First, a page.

And find God through getting back to nature.
God, they seemed to say, doesn’t live in the city.
God, they seemed to say, prefers the smell of a garden to that of a gutter.
God, they seemed to say, prefers the gurgling streams, not trickles of urine from the bladder of a homeless person.
They saw the city as a place for sin. God doesn’t go there.
It was on the Sunday
That he took on the city.

Meekness and majesty, manhood and deity,
In perfect harmony. The eternal one dwells in humanity,
Kneels in humility and washes our feet.
O what a mystery, meekness and majesty.

The Unking

We call you ‘King’, Jesus,
but you’re not like any king we’ve ever heard of;
You don’t flaunt your power,
waving your hand dismissively
to change the lives of your subjects;
You don’t hoard your wealth,
and tax your people just to grow more comfortable
in your isolated palace;
You don’t exploit the weak and unconnected,
or use the ambition of ladder-climbers
to further your control.
No, you are the King who lays down his crown,
to walk among us as one of us;
You are the King who lays down his life,
to bring abundant, eternal life to all who seek it;
You are the King who draws the weak, the rejected, the poor, the child
into the centre of the conversation
and into the heart of where real power lies.
You, Jesus, are the UnKing – the King whose Kingdom,
redefines everything we know
and will continue to do so for eternity. Amen (John van de Lear)

Other resources for Palm Sunday on John’s website here.


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IWD – International Women’s Day (March 8 each year)

When those who are role models treat women as equals, then the narrative changes – Desmond Tutu ‪#‎IWD2015‬

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Autumn poems and images

a poem for autumn

a poem for autumn

Dead leaves crackle and shout their praise,
shake their shakers and noisemakers,
applauding in gratitude
for all the green that has gone,
all the life, the breathing in and out,
the shade, the birds sheltered
and bugs fed, air cleansed,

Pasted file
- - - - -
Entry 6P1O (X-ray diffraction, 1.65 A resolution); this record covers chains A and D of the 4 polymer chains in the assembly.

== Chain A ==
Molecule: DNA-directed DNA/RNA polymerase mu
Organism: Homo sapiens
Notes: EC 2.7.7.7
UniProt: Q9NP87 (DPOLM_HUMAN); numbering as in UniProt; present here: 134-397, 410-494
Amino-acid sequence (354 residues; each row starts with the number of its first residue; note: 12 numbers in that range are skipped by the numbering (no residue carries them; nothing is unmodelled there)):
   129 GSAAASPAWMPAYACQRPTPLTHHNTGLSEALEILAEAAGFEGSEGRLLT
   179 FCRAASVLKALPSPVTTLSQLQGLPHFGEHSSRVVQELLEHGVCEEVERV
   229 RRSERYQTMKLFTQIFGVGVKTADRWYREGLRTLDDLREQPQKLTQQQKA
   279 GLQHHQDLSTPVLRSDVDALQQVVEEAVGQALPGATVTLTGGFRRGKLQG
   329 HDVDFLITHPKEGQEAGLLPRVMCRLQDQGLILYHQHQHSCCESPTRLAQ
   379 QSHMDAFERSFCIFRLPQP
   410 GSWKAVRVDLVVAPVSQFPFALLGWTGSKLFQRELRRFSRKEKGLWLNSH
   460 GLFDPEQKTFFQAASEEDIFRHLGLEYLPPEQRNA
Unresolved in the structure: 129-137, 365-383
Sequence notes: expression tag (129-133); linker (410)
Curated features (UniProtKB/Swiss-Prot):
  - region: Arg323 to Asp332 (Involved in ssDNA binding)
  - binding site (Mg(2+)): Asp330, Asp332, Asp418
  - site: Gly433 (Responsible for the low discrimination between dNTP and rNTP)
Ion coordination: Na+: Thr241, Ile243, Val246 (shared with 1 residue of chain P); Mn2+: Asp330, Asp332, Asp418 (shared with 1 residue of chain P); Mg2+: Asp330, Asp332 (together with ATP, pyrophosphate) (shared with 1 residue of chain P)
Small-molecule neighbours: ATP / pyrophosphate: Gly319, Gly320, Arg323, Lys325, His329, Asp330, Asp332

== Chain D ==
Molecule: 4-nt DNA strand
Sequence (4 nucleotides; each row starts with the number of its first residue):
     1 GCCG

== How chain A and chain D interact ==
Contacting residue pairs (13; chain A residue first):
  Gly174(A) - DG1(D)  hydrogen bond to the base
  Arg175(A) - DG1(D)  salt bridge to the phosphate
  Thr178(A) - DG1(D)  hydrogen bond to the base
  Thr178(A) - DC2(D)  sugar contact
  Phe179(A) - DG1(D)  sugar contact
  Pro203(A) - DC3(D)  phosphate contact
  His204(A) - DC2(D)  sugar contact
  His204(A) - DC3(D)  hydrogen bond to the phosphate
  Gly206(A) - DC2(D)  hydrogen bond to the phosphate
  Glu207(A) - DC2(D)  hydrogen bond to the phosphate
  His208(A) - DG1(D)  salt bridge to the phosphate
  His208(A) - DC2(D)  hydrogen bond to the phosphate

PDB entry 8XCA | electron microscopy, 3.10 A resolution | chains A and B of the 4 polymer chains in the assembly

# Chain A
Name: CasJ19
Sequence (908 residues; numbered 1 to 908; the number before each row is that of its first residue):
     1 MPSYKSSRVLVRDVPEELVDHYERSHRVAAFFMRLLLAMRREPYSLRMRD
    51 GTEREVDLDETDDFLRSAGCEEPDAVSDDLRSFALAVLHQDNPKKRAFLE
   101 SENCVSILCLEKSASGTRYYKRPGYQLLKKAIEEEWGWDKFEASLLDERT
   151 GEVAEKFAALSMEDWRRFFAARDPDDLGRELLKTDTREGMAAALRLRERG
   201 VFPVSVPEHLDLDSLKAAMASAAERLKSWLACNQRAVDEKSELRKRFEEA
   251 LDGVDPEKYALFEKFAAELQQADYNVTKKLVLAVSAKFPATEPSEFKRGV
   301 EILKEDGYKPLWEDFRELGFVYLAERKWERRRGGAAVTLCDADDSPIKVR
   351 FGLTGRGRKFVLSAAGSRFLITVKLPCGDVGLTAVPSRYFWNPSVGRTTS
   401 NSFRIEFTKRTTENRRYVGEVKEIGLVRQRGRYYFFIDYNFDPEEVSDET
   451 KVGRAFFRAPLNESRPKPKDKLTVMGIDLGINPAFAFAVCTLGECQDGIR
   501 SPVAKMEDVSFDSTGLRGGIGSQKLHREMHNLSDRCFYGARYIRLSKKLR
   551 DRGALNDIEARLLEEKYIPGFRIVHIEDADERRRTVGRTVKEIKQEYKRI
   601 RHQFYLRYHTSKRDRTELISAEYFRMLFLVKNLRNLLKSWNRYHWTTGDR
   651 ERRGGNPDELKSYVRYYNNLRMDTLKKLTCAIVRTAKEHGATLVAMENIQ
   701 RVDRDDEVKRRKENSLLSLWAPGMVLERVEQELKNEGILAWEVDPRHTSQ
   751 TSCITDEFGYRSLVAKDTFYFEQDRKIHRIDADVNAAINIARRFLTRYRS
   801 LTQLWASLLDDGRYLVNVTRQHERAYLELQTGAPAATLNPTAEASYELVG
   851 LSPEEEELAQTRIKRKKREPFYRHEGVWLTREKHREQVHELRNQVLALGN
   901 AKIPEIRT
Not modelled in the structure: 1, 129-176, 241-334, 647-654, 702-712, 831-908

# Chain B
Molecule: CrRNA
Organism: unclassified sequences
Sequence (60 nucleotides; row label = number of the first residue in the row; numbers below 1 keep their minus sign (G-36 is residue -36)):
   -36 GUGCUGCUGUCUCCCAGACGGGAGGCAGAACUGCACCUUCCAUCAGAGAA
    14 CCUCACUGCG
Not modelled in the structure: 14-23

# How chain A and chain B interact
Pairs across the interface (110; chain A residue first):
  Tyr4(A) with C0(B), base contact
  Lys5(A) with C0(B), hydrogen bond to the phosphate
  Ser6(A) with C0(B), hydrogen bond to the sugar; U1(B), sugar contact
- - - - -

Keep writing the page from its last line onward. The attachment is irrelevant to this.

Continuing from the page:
the nations healed, the earth renewed.

Give thanks
for the gifts offered, the things we leave,
the mistakes made, the afternoons spent.
Give thanks for the nights
when even the leaves rested.

Give thanks for ourselves, finely veined,
the chewed edges of grief, love given,
our letting go and arriving.
Kick the leaves.
It was good, it was good.

Give thanks for the welcoming earth,
receiving life and death with open arms,
making of our words and hands
a compost for others.
Give thanks that it all settles
into the dark, into the moist mystery,
already, under scumbling clouds
devoted to the green rising.

Kick up for joy the heart’s dry husk,
this blessed sackcloth, future’s bones,
the peace of doing without,
this rustling flesh, this loss.

The white oak, the red oak, the hickory,
the maple, the beech, the ash, all praise,
the grasses, the dry grasses praise.
Steve Garnaas-Holmes,

Prayers for autumn by John Birch on his website.

Autumn leaves sunset sky

Autumn leaves sunset sky

poem for autumn

poem for autumn

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Lent 1B resources

Readings set for Lent 1B Readings Lent 1B
Genesis 9:8-17

Psalm 25:1-10
1 Peter 3:18-22
Mark 1:9-15

Background for OT readings:

Background on NT Readings:

Follow Me (For Lent)
Here is a story of grace and truth –
of love received, life revealed.
Here is a saga of freedom and cost –
of pasts forgotten, futures chosen.
Here is biography of found and lost –
of paths taken, homes forsaken.
Here is a meeting of here and when –
of earth’s place, heaven’s embrace.
Here is a testament of claim and call –
of breath’s gasp, Spirit’s grasp.
Here is a testing of desert and dreams –
of challenge spoken, powers broken
Here is a chorus of lament and longing –
of doubt singing, hope springing.
Here is a journey of step and stumbling –
of death walking, life stalking. (c) Craig Mitchell 2015

A wonderfully evocative poem on the Gospel reading (Mark 1:9-15) by Jennie Gordon:
across the universe
through one immutable rend
in heaven’s curtained sphere
she descends upon you here
as rising you collide
in Jordan’s waters deep and wide
a voice speaks, pouring through the gash
of these ripped worlds
and blessing claims, names and re-frames
then she that bears you, births you
into enforced wilderness
and it becomes your task, your test,
you taste the tempter’s first but not his last caress
while angels wait
and forty days play long
and then, and only then,
the time is right for gospel song.
© Jennie Gordon 2008

Confessional Prayer:

Jesus Christ boldly faced the wilderness, its dangers and wonders.  He struggled with his mission to make known God’s loving purposes for all people. Guarded and guided by God’s Spirit, he was triumphant and began to proclaim the Gospel, and the hope that the reign of God would bring to an end of oppression and deliverance for those held captive.
On our lack of repentance and our failure to believe the good news: Lord, have mercy.

Lord Jesus, your victory in the desert assures us that as you followed the way of the cross there were victories over evil in its many forms until its powers were broken on the cross, and you were raised triumphant forever.